[Editor's note: The original version of this story was deleted from the site on accident, so we are re-posting it. Our apologies for the inconvenience.]
OK, I admit it. I am a NASCAR nerd. It’s not because I’m from California. It’s not because I now live in the Pacific Northwest- better known for gourmet coffee than distilled spirits. For the purposes of today’s discussion, I am a NASCAR nerd for one reason only….
I like road course racing. I wished we had more.
Now, don’t get me wrong, there’s plenty of people I respect who disagree. My colleague Patrick Reynolds likens NASCAR on courses of right and left turns to a pig perform ballet. I admit it does look a little funky watching a 3,500 pound box on wheels negotiate a hairpin right turn, but hear me out: road course racing belongs in NASCAR.
To me, the measure of greatness in a driver can be measured in how they handle a VARIETY of tracks: intermediates, plate tracks, short track AND road courses. Jimmie Johnson’s win at Sonoma solidified his place in the fraternity last year. Who are among the all times greats on road courses? It’s not Boris Said, it’s not Ron Fellows, the true road course studs are a couple guys you already know, and are inarguably among the best of all time: Jeff Gordon and Tony Stewart.
Have you seen the footwork on camera during a race? You need cat quick reflexes and finesse. While it’s true Said has never won a Cup race, he’s schooled more than one NASCAR regular on a road course, and schooled them well. See the progress of Carl Edwards for reference.
Not only do the tight turns on the road courses test a driver’s acceleration and braking skills, they test the crews at the shop. To put your driver in a position to win, you have to set up a totally different kind of car.
Each course is different. Sonoma looks like a warped frying pan. Watkins Glen has the long straightaways. Could you imagine adding Road America or Montreal (a personal favorite) to the Cup schedule? Each offers teams a different challenge. Isn’t that what professional racing all about?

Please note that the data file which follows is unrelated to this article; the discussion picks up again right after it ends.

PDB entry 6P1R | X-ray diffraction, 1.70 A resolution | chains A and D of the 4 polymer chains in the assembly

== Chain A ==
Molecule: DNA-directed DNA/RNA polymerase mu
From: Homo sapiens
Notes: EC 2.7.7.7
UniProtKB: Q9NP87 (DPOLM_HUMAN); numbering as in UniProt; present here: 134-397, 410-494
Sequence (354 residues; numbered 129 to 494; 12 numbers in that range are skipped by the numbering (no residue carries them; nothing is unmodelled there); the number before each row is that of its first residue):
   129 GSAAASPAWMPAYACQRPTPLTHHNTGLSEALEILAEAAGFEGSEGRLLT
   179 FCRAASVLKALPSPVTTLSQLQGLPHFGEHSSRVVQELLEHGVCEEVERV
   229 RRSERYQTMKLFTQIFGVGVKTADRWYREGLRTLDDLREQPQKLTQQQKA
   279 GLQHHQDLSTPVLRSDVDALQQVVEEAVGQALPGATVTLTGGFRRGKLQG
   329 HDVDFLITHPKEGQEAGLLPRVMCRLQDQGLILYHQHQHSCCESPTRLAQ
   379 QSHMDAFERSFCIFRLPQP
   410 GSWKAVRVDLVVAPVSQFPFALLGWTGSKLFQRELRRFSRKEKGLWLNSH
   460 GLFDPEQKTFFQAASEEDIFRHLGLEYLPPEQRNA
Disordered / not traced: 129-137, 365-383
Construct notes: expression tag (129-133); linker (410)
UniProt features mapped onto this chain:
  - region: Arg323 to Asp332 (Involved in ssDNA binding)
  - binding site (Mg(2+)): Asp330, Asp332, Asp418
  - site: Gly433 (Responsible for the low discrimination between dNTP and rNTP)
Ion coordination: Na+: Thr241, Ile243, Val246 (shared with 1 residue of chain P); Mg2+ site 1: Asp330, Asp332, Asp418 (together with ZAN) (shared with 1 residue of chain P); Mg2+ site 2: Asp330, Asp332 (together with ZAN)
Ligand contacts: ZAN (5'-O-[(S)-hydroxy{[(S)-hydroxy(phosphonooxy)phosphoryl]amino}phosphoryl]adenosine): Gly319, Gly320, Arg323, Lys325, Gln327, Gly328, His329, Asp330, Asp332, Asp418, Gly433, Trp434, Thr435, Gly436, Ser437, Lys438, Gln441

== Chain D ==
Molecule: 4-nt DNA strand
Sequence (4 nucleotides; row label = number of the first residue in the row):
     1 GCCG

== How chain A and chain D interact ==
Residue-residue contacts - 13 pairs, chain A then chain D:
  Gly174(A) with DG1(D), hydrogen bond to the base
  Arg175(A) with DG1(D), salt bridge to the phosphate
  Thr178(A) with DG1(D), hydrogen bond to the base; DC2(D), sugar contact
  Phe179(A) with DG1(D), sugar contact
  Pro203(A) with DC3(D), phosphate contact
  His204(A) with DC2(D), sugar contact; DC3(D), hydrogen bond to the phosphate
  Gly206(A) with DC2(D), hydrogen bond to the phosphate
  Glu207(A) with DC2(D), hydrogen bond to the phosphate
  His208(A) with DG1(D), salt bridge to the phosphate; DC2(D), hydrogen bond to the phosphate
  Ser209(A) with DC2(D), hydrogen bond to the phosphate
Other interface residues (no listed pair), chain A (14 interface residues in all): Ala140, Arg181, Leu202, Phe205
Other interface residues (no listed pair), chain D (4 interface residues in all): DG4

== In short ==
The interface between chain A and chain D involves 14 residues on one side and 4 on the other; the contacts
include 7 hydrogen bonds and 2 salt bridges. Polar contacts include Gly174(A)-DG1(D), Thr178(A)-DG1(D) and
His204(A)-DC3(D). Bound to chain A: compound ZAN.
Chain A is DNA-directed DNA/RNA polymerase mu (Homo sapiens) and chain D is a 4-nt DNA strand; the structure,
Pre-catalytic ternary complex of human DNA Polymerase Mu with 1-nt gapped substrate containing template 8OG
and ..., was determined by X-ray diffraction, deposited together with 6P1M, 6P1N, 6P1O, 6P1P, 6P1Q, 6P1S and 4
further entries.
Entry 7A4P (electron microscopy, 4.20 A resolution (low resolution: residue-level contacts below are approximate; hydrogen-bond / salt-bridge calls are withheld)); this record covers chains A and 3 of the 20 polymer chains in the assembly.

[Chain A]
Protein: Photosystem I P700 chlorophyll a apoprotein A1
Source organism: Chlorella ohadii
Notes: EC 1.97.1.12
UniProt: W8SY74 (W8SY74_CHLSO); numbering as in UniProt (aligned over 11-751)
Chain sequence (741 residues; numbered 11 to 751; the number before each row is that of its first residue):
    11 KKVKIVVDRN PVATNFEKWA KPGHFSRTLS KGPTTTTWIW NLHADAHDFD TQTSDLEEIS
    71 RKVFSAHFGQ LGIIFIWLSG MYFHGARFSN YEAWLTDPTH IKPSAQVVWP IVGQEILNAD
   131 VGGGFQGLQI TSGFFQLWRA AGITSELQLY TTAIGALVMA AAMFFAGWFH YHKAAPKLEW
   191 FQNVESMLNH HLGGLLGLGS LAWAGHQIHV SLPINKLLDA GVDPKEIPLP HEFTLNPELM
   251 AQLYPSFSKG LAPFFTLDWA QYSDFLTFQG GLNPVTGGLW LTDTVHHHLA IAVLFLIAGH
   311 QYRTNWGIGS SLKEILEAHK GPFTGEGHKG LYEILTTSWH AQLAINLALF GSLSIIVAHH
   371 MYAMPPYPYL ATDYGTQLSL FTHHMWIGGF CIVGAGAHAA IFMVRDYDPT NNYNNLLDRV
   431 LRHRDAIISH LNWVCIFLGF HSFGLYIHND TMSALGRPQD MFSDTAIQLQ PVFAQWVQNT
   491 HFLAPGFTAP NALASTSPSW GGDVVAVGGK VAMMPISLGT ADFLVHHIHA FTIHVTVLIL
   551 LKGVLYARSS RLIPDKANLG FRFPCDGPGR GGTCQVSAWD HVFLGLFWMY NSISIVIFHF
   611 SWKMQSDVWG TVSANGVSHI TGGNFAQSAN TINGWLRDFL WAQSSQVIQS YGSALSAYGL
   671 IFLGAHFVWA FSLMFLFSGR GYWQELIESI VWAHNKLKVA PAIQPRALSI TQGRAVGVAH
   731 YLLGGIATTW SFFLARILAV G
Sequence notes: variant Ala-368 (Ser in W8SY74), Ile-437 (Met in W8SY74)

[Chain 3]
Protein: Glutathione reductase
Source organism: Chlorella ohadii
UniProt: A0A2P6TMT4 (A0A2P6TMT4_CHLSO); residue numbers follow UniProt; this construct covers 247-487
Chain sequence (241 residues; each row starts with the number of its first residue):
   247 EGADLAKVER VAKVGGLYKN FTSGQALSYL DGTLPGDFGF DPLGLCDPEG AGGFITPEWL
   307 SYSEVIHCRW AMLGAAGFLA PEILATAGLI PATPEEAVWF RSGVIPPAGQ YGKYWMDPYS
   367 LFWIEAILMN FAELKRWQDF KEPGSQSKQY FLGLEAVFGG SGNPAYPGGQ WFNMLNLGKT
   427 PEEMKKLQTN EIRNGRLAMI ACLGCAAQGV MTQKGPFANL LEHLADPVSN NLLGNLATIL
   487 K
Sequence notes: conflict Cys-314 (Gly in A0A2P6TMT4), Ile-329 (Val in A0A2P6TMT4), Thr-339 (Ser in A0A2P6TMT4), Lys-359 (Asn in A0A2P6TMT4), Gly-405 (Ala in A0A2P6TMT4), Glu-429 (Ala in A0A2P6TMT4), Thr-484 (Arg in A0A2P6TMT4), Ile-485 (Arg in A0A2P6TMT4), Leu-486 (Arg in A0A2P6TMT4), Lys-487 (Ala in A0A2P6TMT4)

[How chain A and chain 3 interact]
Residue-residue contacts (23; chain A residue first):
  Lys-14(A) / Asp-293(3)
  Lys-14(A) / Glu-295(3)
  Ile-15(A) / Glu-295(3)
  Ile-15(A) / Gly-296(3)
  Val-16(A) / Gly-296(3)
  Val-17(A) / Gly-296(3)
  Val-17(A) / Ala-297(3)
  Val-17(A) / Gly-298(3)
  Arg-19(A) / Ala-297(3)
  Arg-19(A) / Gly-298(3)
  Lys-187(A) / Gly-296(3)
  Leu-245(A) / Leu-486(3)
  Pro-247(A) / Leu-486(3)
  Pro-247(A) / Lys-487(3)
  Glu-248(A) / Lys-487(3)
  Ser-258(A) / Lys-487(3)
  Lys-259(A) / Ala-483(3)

Some fans rant about road courses like they’re another evil scheme hatched in the laboratory of mad scientist Brian Z. France. The truth is, the road courses have been around since nearly the beginning. Richard Petty says the road courses out west were about the only places big enough to host a NASCAR event, bringing the Grand National Series. There was Riverside, then courses back east followed- Long Island, Bridgehampton, and eventually Watkins Glen. In fact, sadly, it was at Turn 6 at Riverside where champion Joe Weatherly lost his life in 1964.
For some, the problem is the so-called “road course ringer.” Dan Gurney was the original, and NASCAR saw the likes of Parnelli Jones and A.J. Foyt following that. On the other hand, it’s Gordon who’s the all-time wins leader of NASCAR road course events. Bobby Allison, Richard Petty, Ricky Rudd, Stewart, and Darrell Waltrip are among the others who have multiple victories at these pastoral sites. The fact is, if you check out who hires the ringers, they’re often the teams hanging on inside the Top 35. If you have a driver running for a title, he’s not coming out. Many a driver has sought out the expertise of a Bob Bondurant- including some of those named above.
Sure, NASCAR racing at places where wine glasses are hoisted instead of beer cans may seem a bit like Johnny Cash showing up at the opera house, but then again, if you knew the Man In Black, couldn’t see him doing it? Not that you would want that as a common occurrence, mind you. It helps the sport break away from the stereotype, if only for a day. It breaks the mold, and save for maybe Dale Earnhardt Jr., most of these guys have a blast! Still, I admit the idea of Brian Vickers or Denny Hamlin on a wine tour is something I find a bit amusing. It’s a bit like Mayberry meets the Met.
Speaking as a West Coaster, who lives six hours north of Sonoma, it would be a shame to lose this date. If given the choice, I’d take this race over Fontana (and that’s my old hometown mind you), or Las Vegas any day of the week or twice on Sunday.
Call me a “variety is the spice of life” kind of guy. This shakes things up, and has already been mentioned, this race coming up suddenly plays a very important role in perhaps getting a wild card a la Juan Montoya or Marcos Ambrose into the Chase.
So won’t you join me in a fine Chardonnay while the boys kick up the dust in wine country? It’s jolly good fun, offering NASCAR a little lemon sorbet in a vanilla racing world.